Plight of the power sector in India: SEBs and their saga of inefficiency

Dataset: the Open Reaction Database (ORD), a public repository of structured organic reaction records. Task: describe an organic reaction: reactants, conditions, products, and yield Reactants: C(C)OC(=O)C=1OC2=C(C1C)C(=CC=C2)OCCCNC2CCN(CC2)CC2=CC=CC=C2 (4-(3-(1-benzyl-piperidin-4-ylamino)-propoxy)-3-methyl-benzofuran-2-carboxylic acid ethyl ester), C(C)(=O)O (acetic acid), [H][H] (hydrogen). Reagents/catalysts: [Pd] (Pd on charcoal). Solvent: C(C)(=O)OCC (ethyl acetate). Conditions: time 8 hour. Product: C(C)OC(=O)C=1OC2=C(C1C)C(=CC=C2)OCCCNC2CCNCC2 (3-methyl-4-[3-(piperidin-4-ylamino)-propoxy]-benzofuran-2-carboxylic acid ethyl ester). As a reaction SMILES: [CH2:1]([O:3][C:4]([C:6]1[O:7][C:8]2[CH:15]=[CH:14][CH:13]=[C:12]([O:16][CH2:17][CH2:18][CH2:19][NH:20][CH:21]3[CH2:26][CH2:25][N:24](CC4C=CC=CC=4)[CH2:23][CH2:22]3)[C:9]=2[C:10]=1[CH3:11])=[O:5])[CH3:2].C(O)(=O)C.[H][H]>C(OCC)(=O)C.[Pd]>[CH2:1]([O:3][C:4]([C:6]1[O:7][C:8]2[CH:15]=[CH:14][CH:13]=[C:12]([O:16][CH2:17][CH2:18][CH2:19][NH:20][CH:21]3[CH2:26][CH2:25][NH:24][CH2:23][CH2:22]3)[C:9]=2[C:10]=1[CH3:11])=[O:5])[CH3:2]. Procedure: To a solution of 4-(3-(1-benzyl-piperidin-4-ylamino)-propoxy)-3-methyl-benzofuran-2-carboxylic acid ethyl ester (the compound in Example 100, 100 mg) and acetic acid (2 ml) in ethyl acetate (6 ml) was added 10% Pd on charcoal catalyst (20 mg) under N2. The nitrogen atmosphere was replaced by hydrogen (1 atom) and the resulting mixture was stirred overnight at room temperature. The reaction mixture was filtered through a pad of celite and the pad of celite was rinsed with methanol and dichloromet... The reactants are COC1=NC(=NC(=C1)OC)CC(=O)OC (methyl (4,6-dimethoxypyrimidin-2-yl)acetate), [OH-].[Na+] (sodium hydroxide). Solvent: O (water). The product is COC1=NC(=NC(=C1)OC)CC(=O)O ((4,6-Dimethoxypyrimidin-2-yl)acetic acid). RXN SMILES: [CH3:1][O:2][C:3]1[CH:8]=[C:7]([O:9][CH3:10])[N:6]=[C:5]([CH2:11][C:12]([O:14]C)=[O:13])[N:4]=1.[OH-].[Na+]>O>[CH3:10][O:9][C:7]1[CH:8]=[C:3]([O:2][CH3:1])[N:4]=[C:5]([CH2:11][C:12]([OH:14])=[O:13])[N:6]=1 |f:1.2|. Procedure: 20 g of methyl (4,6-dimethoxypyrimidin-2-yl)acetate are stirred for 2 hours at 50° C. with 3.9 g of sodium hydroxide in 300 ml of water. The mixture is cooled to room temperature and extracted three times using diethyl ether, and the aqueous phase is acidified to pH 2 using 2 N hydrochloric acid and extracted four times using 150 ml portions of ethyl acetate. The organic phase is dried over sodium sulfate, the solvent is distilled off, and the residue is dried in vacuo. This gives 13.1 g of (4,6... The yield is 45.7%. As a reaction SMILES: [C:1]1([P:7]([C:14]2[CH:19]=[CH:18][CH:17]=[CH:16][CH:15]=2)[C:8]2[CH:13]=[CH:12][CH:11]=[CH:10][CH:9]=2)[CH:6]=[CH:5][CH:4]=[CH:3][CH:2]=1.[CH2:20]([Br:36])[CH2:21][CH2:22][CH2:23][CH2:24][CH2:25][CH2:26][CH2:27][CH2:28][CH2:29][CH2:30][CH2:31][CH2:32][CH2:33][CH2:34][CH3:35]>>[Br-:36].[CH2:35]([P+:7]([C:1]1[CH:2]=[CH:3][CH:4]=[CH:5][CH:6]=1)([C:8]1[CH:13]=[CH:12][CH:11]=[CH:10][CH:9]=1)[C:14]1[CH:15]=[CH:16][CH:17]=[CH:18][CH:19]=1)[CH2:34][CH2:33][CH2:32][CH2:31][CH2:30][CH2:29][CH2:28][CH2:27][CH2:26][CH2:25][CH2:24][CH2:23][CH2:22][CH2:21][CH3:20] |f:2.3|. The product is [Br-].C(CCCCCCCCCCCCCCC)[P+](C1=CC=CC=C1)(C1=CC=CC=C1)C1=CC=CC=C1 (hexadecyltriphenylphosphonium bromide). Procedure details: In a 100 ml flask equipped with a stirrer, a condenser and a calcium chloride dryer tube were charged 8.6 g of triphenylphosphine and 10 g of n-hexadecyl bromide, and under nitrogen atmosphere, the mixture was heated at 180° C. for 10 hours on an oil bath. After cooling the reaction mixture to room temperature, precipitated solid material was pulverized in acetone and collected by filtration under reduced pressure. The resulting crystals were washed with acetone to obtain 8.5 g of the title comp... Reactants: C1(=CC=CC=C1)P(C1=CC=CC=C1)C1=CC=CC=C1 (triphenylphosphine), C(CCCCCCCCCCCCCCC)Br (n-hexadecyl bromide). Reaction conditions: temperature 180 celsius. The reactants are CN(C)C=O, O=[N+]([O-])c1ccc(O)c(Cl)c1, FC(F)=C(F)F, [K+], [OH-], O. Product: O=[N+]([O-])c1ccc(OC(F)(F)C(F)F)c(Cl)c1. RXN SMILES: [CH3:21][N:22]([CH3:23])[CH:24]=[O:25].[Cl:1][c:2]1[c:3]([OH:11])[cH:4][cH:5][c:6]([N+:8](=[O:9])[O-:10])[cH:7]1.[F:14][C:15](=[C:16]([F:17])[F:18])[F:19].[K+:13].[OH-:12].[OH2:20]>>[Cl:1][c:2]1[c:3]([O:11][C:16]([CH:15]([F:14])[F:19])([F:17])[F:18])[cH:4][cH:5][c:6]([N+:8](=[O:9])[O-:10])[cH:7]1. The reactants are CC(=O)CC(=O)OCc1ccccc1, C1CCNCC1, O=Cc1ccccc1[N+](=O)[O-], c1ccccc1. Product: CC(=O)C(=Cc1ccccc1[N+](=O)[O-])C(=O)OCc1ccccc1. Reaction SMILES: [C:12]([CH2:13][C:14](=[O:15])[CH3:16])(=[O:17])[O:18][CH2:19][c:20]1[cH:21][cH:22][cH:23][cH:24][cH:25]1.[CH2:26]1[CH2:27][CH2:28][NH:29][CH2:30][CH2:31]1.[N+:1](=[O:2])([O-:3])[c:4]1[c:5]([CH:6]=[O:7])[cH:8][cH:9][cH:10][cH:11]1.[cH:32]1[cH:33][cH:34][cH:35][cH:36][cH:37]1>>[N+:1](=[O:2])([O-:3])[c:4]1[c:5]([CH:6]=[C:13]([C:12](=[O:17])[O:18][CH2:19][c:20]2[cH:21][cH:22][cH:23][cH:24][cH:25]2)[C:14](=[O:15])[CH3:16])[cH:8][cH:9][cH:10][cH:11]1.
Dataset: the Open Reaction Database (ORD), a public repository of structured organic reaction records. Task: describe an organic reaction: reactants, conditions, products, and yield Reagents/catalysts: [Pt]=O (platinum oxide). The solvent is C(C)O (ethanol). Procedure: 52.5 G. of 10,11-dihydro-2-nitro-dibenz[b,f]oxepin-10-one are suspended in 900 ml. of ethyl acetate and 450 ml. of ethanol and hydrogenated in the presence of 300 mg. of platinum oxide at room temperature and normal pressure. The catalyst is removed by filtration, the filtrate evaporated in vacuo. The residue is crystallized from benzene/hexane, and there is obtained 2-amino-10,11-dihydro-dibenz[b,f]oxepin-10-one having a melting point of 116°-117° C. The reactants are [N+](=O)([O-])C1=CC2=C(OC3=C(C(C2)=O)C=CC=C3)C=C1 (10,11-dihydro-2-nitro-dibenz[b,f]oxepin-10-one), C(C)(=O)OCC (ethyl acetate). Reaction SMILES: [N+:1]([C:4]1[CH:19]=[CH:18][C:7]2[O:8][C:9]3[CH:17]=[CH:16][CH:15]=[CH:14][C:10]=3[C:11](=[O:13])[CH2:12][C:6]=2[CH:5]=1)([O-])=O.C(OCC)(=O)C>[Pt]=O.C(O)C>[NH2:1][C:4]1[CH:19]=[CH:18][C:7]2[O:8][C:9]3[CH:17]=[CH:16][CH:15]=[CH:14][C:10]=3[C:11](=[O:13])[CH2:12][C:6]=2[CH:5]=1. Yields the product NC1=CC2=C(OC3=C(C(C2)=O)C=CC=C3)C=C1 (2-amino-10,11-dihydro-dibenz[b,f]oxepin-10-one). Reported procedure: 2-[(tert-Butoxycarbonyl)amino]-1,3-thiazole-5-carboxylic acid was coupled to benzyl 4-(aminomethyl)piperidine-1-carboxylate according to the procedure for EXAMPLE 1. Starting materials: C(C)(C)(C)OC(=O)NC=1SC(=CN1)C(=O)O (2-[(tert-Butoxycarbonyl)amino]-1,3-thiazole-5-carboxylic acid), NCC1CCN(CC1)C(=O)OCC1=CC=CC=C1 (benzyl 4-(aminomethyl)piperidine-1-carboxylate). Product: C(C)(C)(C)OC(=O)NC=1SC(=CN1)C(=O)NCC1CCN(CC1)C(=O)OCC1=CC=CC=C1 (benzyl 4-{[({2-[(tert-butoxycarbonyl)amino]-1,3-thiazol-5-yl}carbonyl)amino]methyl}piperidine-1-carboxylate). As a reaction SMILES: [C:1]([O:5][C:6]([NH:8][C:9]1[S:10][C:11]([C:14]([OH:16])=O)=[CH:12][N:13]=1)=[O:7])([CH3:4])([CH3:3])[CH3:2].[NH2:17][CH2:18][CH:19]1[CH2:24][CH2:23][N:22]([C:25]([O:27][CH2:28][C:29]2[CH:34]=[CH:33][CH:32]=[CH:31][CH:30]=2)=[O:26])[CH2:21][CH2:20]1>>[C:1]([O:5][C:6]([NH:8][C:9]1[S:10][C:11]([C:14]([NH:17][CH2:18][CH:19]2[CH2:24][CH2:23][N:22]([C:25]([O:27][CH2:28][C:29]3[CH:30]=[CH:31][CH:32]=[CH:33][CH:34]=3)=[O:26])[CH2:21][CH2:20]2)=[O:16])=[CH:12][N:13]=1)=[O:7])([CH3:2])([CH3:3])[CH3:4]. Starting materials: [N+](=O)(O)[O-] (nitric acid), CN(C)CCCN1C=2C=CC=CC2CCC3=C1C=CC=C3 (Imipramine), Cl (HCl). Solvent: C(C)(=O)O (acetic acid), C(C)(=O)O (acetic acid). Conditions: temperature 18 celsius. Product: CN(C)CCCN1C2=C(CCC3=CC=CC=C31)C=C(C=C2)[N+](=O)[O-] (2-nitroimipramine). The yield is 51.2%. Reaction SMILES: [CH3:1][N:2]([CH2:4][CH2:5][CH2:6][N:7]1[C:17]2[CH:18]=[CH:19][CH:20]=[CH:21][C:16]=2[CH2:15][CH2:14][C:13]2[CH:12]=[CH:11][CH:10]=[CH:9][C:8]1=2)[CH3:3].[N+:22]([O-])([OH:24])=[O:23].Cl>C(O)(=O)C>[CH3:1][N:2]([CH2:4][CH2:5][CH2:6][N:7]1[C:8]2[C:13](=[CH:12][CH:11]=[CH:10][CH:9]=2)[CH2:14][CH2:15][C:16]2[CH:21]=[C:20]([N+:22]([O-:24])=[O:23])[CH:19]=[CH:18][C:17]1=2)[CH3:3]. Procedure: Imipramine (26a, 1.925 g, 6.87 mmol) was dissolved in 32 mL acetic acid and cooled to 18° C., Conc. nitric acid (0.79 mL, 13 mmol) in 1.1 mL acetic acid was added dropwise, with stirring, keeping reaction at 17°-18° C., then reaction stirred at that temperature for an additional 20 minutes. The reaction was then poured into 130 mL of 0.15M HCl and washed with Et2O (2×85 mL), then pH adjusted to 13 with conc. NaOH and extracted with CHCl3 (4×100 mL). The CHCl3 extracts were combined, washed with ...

True to the spirit of a social-democratic State, India had originally evolved her power development policy, and shouldered that responsibility, in line with the State's professed commitment to honouring and ensuring social security equations. Though the State Electricity Boards (SEBs) were statutorily required to function as autonomous service-cum-commercial corporations, they became in effect agents of the Governments to subserve the socio-economic policies of the State, and hence never felt the requirement to break even or to contribute to capacity expansion programs. This unaccountability culture in turn led to gross inefficiency at all levels - technical, institutional and organizational, as well as financial. And the cost escalation from such pampered inefficiency remained above the revenue realized from an irrational subsidized pricing practice. With losses mounting up, the field was getting cleared for some new entrants of ideas and practices, that the so-called `fiscal crisis' at the turn of the nineties ushered in subsequently. Thus has commenced an era of reforms and restructuring of power sector in India, at the initiation of the World Bank that has also lit up an informed atmosphere of debates and discourses. However, little light has been thrown on the significant aspects of inefficiency costs involved in the SEBs' forced functioning that allegedly finally warranted the reforms. The present study is a modest attempt at this. Here, inter alia, we have estimated, on some very plausible assumptions, the avoidable cost of inefficiency at a few amenable levels and found it to represent about one-third of the reported cost of electricity supply in India in 1997-98! And this is regardless of a number of other possible inefficiency sources at all levels of performance.
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